Derby County Football Club 2007/08

Derby County Football Club 2007/08  In 2006/2007, Derby County finished third in the English Football League Championship and were promoted to the Premier League after beating West Bromwich Albion in the play-off final at Wembley Stadium. However, in 2007/08, Derby County became, without question, the worst team in the history of the Premier League, repeatedly hitting the headlines for all the wrong reasons and breaking several unenviable records. Not exactly an ‘accomplishment’ you’d want as a club sponsor. Instead of drawing in online casinos uk as advertisers, local plumbers would surely soon become more likely!

The 2007/08 Premier League season started brightly enough, with a 2-2 draw against Portsmouth at Pride Park but, in the next four matches, the Rams conceded 22 goals and scored just one; after the fifth match of the season, a 6-0 defeat away to Liverpool, bookmaker Paddy Power began paying out on relegation bets. Ironically, in the sixth match, Derby County won their only match of the season, against Newcastle at Pride Park, leading manager Billy Davies to declare, ‘We’re up and running’.

Five days later, Derby County were beaten 5-0 away at Arsenal and, in November, with the Rams rooted firmly at the bottom of the Premier League table, Davies left the club ‘by mutual consent’ after eighteen months in charge. His replacement, former Wigan Athletic manager Paul Jewell, later described his decision to take over as ‘the worst move I’ve ever made’.

Jewell failed to improve results and, in late March, 2008, Derby County suffered the ignominy of becoming the first team to be relegated from the Premier League in March, with six games remaining. I’m pretty sure by this stage the players would’ve rather stayed home and played high roller online casinos . By the end of a wretched campaign, the Rams had still only won a single match, but lost 29 and, between September, 2007 and May, 2008, gone 32 consecutive league matches without winning. Derby County scored just 20 goals, but conceded 89, giving them a goal difference of -69 or, in other words, 44 goals worse than any other team in the Premier League, and amassed a paltry 11 points.

The ‘Hand of God’ 1986

The 'Hand of God' 1986  The phrase ‘Hand of God’ was coined after Argentinian captain Diego Maradona described his first goal against England in the quarter-final of the 1986 World Cup as being scored ‘a little with the head of Maradona and a little with the hand of God.’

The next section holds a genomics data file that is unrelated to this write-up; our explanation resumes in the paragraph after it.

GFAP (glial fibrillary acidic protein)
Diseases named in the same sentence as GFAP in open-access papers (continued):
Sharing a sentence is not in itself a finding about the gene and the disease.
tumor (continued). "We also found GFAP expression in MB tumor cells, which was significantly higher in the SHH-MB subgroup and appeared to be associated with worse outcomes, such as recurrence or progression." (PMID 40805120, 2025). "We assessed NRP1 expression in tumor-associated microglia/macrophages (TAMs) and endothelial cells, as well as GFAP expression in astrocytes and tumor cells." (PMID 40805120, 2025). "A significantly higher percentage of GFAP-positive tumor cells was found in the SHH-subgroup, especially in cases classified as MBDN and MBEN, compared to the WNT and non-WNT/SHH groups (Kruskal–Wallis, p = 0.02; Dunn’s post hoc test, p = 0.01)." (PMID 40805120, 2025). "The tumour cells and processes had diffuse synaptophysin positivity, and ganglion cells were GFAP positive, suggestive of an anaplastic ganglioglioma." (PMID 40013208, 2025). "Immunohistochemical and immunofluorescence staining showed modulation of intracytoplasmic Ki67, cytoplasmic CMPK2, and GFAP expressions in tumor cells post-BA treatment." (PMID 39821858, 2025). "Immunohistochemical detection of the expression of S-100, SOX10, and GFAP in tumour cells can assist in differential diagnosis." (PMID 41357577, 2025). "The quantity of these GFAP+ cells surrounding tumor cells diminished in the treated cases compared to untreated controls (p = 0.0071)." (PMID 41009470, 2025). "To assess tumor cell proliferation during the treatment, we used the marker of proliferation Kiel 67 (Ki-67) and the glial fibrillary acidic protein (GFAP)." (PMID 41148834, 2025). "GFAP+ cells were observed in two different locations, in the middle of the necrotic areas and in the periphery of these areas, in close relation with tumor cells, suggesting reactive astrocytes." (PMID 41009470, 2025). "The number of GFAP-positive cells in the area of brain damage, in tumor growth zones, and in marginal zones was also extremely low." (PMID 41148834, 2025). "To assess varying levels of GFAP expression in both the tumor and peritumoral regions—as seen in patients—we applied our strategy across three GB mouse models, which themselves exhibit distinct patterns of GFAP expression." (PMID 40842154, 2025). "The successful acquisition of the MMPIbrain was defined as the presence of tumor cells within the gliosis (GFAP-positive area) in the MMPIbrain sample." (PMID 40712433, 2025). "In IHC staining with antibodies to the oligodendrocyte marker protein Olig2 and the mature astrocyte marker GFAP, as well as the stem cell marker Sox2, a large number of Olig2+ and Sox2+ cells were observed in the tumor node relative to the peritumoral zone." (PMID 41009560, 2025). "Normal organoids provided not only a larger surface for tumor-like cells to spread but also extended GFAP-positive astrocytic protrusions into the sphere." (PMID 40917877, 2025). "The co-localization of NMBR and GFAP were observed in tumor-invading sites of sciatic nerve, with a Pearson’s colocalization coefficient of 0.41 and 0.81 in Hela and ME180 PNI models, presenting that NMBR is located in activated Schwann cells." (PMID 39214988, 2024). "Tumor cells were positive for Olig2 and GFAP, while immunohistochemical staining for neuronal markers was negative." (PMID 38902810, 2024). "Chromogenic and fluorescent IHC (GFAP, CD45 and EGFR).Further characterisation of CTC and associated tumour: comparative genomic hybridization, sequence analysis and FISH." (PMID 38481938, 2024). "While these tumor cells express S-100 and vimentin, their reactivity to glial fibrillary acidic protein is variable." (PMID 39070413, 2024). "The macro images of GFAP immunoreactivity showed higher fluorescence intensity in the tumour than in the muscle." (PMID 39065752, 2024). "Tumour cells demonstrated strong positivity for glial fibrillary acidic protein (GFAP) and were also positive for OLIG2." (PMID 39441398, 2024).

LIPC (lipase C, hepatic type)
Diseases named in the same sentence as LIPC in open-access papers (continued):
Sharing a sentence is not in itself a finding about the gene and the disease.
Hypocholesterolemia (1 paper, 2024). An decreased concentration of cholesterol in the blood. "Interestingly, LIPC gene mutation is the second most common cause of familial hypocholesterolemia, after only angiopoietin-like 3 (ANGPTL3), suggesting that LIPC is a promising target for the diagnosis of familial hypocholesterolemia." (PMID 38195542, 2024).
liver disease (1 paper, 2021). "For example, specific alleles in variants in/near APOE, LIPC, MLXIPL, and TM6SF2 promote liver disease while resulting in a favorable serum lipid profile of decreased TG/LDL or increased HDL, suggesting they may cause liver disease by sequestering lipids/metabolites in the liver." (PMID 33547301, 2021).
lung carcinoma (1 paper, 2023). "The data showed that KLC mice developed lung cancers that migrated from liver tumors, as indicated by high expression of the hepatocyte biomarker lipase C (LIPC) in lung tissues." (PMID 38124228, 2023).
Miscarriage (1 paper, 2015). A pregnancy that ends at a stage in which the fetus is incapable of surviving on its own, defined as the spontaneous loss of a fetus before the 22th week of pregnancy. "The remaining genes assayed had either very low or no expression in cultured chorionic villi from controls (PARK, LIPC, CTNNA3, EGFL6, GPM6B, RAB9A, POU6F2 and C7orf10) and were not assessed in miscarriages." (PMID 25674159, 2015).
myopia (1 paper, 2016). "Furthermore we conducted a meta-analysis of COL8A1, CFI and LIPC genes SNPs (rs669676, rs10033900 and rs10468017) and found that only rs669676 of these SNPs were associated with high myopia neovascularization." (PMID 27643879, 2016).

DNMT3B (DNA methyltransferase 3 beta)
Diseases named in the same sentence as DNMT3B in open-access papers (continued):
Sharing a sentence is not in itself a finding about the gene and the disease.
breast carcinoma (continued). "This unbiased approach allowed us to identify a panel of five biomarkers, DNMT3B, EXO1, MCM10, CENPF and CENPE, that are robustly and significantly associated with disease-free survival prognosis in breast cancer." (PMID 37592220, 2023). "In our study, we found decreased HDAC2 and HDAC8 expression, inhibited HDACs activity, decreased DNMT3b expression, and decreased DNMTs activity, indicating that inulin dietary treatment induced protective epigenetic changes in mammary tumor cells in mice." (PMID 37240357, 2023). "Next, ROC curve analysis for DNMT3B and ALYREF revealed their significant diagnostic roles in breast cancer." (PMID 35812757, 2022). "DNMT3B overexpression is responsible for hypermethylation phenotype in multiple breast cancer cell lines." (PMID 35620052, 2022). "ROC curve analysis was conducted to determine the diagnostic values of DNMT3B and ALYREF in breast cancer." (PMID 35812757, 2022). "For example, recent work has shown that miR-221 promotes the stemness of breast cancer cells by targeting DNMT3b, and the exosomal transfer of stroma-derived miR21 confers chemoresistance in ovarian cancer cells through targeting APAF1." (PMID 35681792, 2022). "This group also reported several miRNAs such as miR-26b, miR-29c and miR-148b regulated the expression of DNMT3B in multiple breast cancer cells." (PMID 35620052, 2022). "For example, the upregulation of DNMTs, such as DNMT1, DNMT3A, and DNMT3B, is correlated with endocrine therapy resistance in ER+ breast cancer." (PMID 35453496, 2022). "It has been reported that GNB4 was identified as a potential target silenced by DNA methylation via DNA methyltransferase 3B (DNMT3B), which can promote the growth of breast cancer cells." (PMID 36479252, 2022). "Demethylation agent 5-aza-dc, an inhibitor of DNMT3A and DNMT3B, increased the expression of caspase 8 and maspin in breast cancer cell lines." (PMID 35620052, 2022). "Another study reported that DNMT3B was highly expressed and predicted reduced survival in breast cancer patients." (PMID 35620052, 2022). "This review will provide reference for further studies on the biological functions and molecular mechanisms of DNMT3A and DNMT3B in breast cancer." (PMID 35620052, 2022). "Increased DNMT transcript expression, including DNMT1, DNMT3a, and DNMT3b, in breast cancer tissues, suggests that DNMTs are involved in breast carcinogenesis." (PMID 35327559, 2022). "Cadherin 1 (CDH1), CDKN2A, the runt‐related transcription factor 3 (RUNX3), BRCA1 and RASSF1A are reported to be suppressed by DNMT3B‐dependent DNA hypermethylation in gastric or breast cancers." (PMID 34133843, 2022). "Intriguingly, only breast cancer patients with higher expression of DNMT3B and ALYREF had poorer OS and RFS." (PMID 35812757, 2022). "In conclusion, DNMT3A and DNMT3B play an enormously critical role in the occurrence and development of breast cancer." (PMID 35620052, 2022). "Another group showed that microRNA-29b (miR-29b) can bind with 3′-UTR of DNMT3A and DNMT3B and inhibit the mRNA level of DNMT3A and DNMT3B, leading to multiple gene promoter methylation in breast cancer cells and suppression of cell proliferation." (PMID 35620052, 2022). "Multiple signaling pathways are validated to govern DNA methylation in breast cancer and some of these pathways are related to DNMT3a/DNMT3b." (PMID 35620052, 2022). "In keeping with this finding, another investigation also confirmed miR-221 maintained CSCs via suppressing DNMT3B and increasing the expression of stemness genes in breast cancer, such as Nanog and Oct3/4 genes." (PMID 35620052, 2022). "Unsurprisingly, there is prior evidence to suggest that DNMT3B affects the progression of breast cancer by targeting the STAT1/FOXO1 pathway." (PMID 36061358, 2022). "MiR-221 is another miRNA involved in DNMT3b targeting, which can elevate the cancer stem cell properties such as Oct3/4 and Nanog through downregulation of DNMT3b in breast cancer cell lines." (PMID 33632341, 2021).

Early in the second half of the match, in the Azteca Stadium, Mexico City, with the scores level at 0-0, England midfielder Steve Hodge sliced a high, looping ball in the direction of his own penalty and what followed became one of the most iconic, and controversial, incidents in football history. As the ball dropped from the heavens, Maradona jumped alongside England goalkeeper Peter Shilton who, at 6′, stood 7″ taller than his dimunitive opponent. However, as Shilton reached forward with his right glove, Maradona raised his left fist, close to his head, and dexterously, but illegally, nudged the ball over the goalkeeper and into the empty net.

Maradona raced away towards the corner flag, pausing briefly to check if the match officials had noticed his infringement. Tunisian referee Ali Bin Nasser allowed the goal but, in the face of protests from the English players, looked in the direction of Bulgarian linesman Bogdan Dochev as he ran back towards the centre circle. Dochev – who later admitted that he had seen Maradona punch the ball over Shilton – gave no indication of handball and the goal stood.

To add insult to injury, just minutes later, Maradona carried the ball from inside half, outpacing English midfielder Peter Reid – who later described his vain pursuit of the Argentinian No. 10 as ‘like a kid chasing his Dad in the garden’ – and beating three defenders before slotting home past Shilton for his second goal. In 2002, the goal was voted ‘FIFA World Cup Goal of the Century’. Argentina won the match 2-1 and went on to win the FIFA World Cup Trophy, beating West Germany 3-2 in the final.

Watch Maradona’s Hand of God